“Kakiage” is a very popular form of Tempura in Japan, especially in homes as it can make use of whatever is available on any particular day.
The main difference with usual tempura is whole eggs are used for better consistency and taste as it is very often served over a bowl of freshly steamed rice.
In restaurants, depending on the level of the chefs, all kinds of kakiage are served and make for hearty meals, even for big caucasians.
Shizuoka has a specialty that everyone in Japan wishes to sample: sakura ebi/cherry shrimps kakiage that I have already introduced.
Below is the basic recipe. I refrained from giving exact proportions as everyones can easily improvise.
-Etc… there is no restriction!
-Thin, light (cookie) flour: 1 cup
-Water: 1 cup
-Egg (whole) 1
Above is basic, which can multiplied equally
Above is picture of what was included in that particular kakiage. Notice the kabocha and peas in their pods! Let your imagination fly!
Cut the vegetables into thin strips, no longer than 5 cm/ 2 inches and all of the same size (important!). Cut cuttle fish, shrimps into according size.
Prepare the ingredients for the batter. You don’t chasing them around later!
Important: All three ingredients should have been kept in the fridge to chill them all down to the same temperature.
Beat the egg lightly, not too much. Add water and mix lightly, not too much.
Divide the kakiage ingredients into single portions into different bowls.
In each single bowl add flour and egg water to ingredients, thinking of batter proportions.
For example, 4 portions: 4 equal portions of flour and 4 equal proportions of egg water you have prepared beforehand.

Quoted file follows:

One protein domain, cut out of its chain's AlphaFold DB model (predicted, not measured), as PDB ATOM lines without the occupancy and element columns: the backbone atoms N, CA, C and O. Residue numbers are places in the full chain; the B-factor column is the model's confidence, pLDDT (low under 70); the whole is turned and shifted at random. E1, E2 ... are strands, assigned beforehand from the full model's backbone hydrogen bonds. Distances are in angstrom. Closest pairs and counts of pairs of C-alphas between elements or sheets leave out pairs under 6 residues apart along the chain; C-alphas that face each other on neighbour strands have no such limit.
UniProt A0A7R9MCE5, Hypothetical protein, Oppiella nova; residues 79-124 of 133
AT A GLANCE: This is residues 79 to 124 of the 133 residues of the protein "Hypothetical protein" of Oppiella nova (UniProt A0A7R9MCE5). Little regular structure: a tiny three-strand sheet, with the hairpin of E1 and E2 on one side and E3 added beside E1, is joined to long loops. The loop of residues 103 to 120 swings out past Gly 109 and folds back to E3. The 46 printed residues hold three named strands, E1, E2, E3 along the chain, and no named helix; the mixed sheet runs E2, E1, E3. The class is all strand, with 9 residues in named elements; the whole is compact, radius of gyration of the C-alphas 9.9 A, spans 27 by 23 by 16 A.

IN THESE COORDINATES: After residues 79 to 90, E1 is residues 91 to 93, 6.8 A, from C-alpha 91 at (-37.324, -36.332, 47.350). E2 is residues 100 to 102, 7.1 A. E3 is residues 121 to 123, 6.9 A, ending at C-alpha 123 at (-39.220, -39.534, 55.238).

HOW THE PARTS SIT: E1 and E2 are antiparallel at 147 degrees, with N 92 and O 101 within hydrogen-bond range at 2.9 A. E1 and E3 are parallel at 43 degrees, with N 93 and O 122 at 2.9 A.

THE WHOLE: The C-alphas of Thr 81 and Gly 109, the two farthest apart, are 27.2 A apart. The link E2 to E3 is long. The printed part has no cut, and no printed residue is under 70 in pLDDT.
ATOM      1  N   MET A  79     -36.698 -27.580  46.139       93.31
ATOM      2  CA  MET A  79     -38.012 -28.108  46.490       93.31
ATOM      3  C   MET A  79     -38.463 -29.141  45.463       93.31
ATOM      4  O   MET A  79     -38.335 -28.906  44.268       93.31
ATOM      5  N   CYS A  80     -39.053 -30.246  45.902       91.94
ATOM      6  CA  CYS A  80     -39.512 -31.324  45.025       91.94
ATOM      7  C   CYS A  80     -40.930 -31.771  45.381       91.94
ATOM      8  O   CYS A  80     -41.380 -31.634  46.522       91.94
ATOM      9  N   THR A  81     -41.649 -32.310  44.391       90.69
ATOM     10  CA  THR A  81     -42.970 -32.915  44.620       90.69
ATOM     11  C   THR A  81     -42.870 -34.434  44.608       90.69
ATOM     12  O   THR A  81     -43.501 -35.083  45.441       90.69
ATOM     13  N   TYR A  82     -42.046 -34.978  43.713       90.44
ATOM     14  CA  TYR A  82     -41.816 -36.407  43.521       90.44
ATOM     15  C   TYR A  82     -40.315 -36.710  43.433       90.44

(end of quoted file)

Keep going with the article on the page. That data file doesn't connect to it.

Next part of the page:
Now, you could all mix everything into the same bowl and make kakiage into 4 batches. The problem is that there is a good chance of 4 portions unequal in proportion, consistency and taste!
Mix ingredients with flour and egg water roughly. Not too much or the kakiage will get hard and look like overfried fritters!
Add a little sesame oil to the salad oil to season oil and according to your preference. Bear in mind that too little oil will mean that the oil temperature will rise too quickly.
The perfect temperature before plunging the kakiage in is 175 degrees Celsius.
Using a ladle drop one portion into oil.
You may need a couple of long wooden chapsticks to keep the ingredients from separating at first and keeping the whole thing into a rough circle.
As for the ladle, a wooden one would be best if available.
As soon as the lower side has solidified turn the kakiage over.
Fry turning 2 or 3 more times for equal even frying until you are staisfied with colour.
Don’t overcook, but don’t undercook either.
You will learn quickly by sampling them later!
Rest the kakiage for a little time over a grill or kitchen paper to get rid of excess oil.
Now, you can serve as it is on a bowl ofresh rice or dip it (break it then) into a tempura dashi soup stock you will have prepared and heated beforehand.
My preference is to season it with a little matcha powder mixed with fine salt.
You may season the kakiage beforehand by sprinkle ingredients with a little salt and pepper or add the same tothe flour.
Here is another great way to serve it with leftover steamed rice.
Fill a bowl with leftover rice (even cold, but not chilled), palce the kakiage on top, top the kakiage with thinly cut dry seaweed, and pour hot green tea onto the rice!
It is called: “Kakiage Chazuke”!
RECOMMENDED RELATED SITES:
Bread + Butter, Comestilblog, Greedy Girl, Bouchon For 2, Zoy Zhang, Hungry Neko, Mangantayon, Elinluv Tidbit Corner, Maison de Christina, Chrys Niles, Lexi, Culinary Musings, Eats and Everything, Bite Me New England, Heather Sweet, Warren Bobrow, 5 Star Foodie, Frank Fariello, Oyster Culture, Ramendo, Alchemist Chef, Ochikeron, Mrs. Lavendula, The Gipsy Chef, Spirited Miu Flavor